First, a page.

BELGRADE (Reuters) - Prosecutors at the Yugoslavia crimes tribunal in The Hague said on Wednesday they would appeal last week’s acquittal of nationalist politician Vojislav Seselj, whose Serbian Radical party is likely to return to parliament later this month.
Serge Brammertz, chief prosecutor, said judges had ignored a large body of evidence when they freed Seselj, who was accused of stoking murderous ethnic hatred with fiery rhetoric against Bosnian Muslims and Croats in the early 1990s.
Brammertz said judges’ misinterpretation of the evidence had led them to entertain the possibility that “expelling civilians was a humanitarian gesture” and “incendiary hate speech was simply morale boosting for the Serb forces”.
Seselj said he was unworried at the appeal. “They have no legal grounds,” he told Reuters by telephone as he headed to an election rally in the eastern town of Bor. “This will in no way affect my election campaign. I am the best jurist in the world.”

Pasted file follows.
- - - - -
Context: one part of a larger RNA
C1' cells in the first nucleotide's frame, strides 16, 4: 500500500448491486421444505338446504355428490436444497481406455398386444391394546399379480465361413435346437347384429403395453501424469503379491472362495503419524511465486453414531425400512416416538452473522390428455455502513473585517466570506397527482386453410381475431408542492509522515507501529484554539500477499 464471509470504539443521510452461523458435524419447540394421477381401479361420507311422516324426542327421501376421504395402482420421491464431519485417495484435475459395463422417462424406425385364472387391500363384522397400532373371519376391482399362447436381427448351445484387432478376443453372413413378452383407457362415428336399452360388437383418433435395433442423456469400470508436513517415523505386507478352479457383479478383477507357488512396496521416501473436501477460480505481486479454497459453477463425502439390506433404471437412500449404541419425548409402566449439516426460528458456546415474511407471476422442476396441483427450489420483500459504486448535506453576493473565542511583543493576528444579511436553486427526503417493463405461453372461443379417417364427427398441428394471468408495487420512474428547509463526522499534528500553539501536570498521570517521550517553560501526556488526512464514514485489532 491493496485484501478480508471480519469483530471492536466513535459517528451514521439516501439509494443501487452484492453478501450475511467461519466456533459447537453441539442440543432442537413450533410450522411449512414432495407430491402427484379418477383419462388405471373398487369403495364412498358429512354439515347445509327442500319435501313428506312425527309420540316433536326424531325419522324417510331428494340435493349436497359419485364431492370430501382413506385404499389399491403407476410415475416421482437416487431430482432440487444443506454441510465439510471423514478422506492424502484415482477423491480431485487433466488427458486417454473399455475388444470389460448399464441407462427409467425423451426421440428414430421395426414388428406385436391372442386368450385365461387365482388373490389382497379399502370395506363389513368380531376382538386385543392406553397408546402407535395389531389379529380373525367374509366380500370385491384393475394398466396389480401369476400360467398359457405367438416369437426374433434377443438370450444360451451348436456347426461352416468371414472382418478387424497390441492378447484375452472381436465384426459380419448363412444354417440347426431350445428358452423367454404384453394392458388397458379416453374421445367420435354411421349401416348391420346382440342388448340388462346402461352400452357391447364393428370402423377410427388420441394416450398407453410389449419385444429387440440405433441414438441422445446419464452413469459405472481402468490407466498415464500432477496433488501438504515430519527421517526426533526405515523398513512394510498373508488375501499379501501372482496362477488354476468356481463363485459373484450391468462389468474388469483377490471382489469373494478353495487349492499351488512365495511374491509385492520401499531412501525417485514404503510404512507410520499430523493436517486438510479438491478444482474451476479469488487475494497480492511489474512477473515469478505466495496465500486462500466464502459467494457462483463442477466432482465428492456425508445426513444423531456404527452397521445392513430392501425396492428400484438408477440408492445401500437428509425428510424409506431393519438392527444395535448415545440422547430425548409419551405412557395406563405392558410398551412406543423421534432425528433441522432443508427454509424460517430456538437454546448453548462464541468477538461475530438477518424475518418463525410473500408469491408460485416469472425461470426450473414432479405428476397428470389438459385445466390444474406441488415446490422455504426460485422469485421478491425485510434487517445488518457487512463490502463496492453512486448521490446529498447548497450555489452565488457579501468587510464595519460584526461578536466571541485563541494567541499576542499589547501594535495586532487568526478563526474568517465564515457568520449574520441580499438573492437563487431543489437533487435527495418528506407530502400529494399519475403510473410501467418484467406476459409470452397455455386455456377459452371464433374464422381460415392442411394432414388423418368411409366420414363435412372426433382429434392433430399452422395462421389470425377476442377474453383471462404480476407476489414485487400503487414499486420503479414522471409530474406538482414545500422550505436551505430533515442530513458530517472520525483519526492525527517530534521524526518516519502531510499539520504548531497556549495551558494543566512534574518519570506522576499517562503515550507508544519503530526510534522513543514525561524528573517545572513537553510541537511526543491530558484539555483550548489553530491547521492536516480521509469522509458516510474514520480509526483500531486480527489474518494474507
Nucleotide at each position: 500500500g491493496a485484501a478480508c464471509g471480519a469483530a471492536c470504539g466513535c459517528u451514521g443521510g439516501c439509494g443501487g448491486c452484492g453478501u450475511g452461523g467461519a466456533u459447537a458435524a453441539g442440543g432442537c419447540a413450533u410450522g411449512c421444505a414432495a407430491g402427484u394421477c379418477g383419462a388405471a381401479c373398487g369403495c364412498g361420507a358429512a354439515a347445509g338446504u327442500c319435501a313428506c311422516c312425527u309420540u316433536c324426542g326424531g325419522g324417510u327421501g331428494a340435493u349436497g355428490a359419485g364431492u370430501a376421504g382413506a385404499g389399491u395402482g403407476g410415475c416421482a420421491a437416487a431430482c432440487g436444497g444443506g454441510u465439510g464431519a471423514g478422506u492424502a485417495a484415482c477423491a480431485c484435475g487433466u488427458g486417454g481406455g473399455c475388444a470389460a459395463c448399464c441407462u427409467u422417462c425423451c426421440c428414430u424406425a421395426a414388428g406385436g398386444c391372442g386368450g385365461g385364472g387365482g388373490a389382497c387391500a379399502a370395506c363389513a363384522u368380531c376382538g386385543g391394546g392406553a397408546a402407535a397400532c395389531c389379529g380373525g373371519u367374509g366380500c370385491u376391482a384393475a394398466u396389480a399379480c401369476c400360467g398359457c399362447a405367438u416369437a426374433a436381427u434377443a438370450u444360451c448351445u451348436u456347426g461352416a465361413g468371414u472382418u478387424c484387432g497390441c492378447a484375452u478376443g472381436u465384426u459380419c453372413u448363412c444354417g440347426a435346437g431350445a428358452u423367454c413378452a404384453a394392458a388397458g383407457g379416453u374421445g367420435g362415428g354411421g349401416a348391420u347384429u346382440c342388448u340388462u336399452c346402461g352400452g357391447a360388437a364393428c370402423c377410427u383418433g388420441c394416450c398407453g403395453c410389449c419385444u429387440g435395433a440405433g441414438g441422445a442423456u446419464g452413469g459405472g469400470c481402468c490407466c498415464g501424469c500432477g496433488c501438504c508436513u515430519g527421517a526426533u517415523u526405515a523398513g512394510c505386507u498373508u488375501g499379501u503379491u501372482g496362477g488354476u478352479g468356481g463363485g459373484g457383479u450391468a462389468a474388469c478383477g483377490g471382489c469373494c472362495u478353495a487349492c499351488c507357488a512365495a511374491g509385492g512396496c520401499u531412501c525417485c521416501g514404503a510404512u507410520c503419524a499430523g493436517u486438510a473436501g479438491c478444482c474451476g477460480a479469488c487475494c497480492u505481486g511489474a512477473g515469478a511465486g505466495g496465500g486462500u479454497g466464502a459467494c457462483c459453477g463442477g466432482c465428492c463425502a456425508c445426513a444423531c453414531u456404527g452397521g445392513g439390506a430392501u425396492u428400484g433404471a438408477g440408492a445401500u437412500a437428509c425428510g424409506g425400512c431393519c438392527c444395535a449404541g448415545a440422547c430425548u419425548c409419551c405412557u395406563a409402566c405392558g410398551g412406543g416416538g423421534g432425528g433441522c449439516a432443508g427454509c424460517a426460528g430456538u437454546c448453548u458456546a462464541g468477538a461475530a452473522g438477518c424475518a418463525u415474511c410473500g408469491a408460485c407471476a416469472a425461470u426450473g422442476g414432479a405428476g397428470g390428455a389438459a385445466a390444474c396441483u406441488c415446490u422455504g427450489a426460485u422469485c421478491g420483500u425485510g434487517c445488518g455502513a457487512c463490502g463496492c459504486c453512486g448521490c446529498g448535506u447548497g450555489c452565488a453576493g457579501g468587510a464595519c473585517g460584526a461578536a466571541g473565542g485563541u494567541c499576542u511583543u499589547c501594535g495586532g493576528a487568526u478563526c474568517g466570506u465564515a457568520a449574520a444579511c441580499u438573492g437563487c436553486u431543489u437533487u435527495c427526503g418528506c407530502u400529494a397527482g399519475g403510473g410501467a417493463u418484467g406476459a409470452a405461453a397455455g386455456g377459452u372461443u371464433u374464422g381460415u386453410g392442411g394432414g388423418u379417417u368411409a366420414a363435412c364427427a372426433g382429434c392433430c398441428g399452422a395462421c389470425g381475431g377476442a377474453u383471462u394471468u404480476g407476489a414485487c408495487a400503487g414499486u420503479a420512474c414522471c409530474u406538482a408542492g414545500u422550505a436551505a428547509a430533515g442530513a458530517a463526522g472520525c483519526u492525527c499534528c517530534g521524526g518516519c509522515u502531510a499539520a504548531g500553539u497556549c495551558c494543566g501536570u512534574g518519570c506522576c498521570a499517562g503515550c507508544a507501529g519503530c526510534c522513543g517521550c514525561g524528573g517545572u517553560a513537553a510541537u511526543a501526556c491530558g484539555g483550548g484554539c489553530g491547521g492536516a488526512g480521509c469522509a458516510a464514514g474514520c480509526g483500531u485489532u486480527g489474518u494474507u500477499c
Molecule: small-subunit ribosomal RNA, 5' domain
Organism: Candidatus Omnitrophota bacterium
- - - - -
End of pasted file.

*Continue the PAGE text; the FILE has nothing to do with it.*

Pollsters say his party is likely to exceed the five percent vote threshold needed to return to parliament after four years, meaning that Seselj himself is likely to be elected. They say support for his Radical Party has firmed since his acquittal.
News of the decision to appeal by prosecutors at the International Criminal Tribunal for the former Yugoslavia may only boost Seselj’s popularity among his hardline supporters, who cheered his acquittal on March 31.
Legal experts say the appeal would not prevent Seselj taking up a seat in parliament. But being a member of the parliament would also not give him legal immunity.
Reporting by Thomas Escritt in Amsterdam; Editing by Jeremy Gaunt